Speaking of shooting…I have to laugh at some of the drama posted to social media regarding the Model 329 PD’s recoil, where each comment in a thread adds one more increment of exaggeration until it gets to, “I pulled the trigger and the 329 PD spun my arm completely around… several times”, followed by, “Same here and my other arm was spinning too!!..!”
No one should be surprised that a 44 mag revolver, any 44 mag revolver, has… enthusiastic recoil. In the world of big bore revolvers, the lightweight Model 329 PD would not rank as being prohibitive or even exceptional, but “stout” might be a realistic adjective to apply. I am not a big guy, but I managed to shoot a decent amount of rounds remaining more impressed with the revolvers performance than being preoccupied with its recoil.
For the initial range outing, not knowing what to expect in terms of rumored wrath of God recoil, I installed the soft supplied grip, slipped on my shooting gloves, strapped on my crash helmet, and made my way to the shooting bench. Music blared, the crowd of spectators parted to either side as I advanced, my ear muffs, ear plugs and shooting glasses on the shooting bench, awaiting my arrival. Yeah… not really.
Folks who shoot a 357 Magnum have the option of also shooting 38 Special ammo for long sessions of target practice. Aficionados of the 44 Magnum have the lower power ammunition alternative of the soft shooting 44 Special, which broadens the revolver’s useful applications. The SAAMI MAP pressure for the 44 Magnum is 36,000 psi and 15,500 psi for the 44 Special.
As a trail gun, or for taking larger game, the S&W Model 329 PD can be loaded with 44 Magnum ammunition for capability significantly beyond a 357 Magnum. For hunting smaller game and for general self defense, 44 Special ammunition can be loaded and the Model 329 PD becomes a much softer shooting revolver.
Because the 44 Special case is 0.125″ shorter than the 44 Magnum, some handloaders prefer to soft load the 44 Magnum to protect chamber surfaces that would be exposed if shooting the shorter case ammunition. More theoretical as Smith & Wesson does not approve the use of handloads in their firearms that have not been pressure tested to SAAMI standards. A caveat typical of the firearms industry.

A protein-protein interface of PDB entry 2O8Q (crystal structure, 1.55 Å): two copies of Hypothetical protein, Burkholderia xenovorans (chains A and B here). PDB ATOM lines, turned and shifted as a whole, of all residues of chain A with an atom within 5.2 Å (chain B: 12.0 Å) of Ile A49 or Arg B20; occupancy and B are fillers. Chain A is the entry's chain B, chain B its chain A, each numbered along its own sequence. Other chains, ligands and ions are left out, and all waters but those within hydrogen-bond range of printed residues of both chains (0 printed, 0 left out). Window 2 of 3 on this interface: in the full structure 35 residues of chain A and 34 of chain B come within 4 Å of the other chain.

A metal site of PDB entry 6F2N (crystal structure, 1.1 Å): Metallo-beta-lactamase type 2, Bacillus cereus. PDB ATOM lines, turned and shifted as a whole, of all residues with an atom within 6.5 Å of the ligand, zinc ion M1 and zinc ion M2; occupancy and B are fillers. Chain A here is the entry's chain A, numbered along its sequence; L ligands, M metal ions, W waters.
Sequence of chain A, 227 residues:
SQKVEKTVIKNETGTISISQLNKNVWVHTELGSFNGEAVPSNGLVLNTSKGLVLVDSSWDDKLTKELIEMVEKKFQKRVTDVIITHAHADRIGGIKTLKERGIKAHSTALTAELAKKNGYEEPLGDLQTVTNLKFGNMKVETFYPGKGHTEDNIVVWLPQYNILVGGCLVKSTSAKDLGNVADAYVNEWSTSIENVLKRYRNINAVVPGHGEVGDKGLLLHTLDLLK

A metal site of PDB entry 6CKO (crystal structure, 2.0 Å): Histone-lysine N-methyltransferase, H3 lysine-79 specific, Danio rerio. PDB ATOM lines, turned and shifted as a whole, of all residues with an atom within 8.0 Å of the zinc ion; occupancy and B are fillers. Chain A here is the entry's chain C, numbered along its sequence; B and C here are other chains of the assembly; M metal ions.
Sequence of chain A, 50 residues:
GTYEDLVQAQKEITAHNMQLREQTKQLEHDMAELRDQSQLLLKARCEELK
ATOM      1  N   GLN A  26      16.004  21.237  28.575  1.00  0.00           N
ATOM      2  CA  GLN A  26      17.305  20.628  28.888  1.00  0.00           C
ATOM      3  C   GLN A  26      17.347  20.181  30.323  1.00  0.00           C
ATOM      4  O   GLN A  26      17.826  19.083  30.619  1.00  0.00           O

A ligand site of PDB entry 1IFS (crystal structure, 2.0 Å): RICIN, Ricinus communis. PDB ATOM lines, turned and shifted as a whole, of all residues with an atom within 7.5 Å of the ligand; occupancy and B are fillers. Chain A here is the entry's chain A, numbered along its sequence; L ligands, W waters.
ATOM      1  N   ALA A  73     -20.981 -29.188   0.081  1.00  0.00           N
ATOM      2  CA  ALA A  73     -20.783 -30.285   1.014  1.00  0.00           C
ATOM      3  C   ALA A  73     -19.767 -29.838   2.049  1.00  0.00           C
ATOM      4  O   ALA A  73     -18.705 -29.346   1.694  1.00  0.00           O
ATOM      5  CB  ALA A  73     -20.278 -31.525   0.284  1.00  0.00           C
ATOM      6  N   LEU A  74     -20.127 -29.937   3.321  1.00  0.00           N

|Hornady Critical Defense FTX||44 Special||165||900||978|
|Federal Champion SWC HP||44 Special||200||900||828|
|Federal Power Shok JHP||44 Magnum||180||1460||1383|
|Federal Fusion JSP||44 Magnum||240||1290||1150|
Chronograph readings? To resurrect a cliche I was glad to see retire, it is what it is and this is. Keep in mind that ratings are typically established using the SAAMI standard barrel length for the individual cartridge and revolver ammunition is typically tested with a vented barrel to simulate the presence of a cylinder gap.
Test barrels are 5.763″ for the 44 Magnum and 5.638 for the 44 Special, which includes the respective cartridge chamber. The active barrel length beyond the chamber, for both cartridges, is 4.00″ which is the same as the subject Model 329 PD. The variance between rated and actual are typical for the brands in similar firearms.
But could I hit anything with the S&W Model 329 PD?
From the bench, mechanically rested, 50′: TL 1.5″ Hornady 44 Special, TR 1.1″ Federal 44 Special, BL 1.1″ Fed 180 grain 44 Mag, BR 1.0″ Fed 240 grain 44 Mag. Human shooting, two hand hold at the same distance; three hits on an 8″ target… mechanical accuracy potential, versus random human behind the wheel. Yes, I could do better with my 40 oz 357 Mag, but then I have been shooting that revolver for a very long time, and a better big bore handgunner could have done much better with the Model 329 PD.
Where does that leave us?
The Smith & Wesson Model 329 PD has all of the attributes that would be useful for someone camping, hunting, fishing, or living and working in rural and remote areas. It could provide personal protection and it could put food on the table. Selection over another firearm of the same caliber would be based on the quality of the Smith & Wesson product and its very light weight which makes it an easy carry.
Is recoil pronounced? Sure. If a person feels maxed out with a the 357 Mag, all steel revolver, the Model 329 PD would not be a good choice, but then neither would most 44 Magnum revolvers. However, a person who is comfortable with big bore, performance cartridges… 44 Magnum, pumped up 45 Colt, 454 Casull, 475 Linebaugh, etc, the Model 329 PD would be a reasonable choice.Even so, in many instances, the Model 329 PD could provide adequate service loaded with 44 Special ammo, which would certainly mitigate recoil for more mundane applications.
Alternatives to the Model 329 PD? Smith & Wesson manufactures five 44 magnum product types, available on small and large frame, lightweight and standard weight, and in thirteen different barrel lengths so it is pretty easy to match shooter and shooter application with an appropriate configuration.
What would I change? Well, since you asked, and I only have to imagine and not actually to do anything. The changes would be aesthetic only, and mostly suited to an old guy who likes a conservative look in firearms. I would DLC black finish the titanium cylinder and stainless steel barrel, and match anodize the Scandium frame. I would eliminate the electron diagram for Scandium and change any white markings to laser etch black background color. Yes, a Johnny Cash Edition.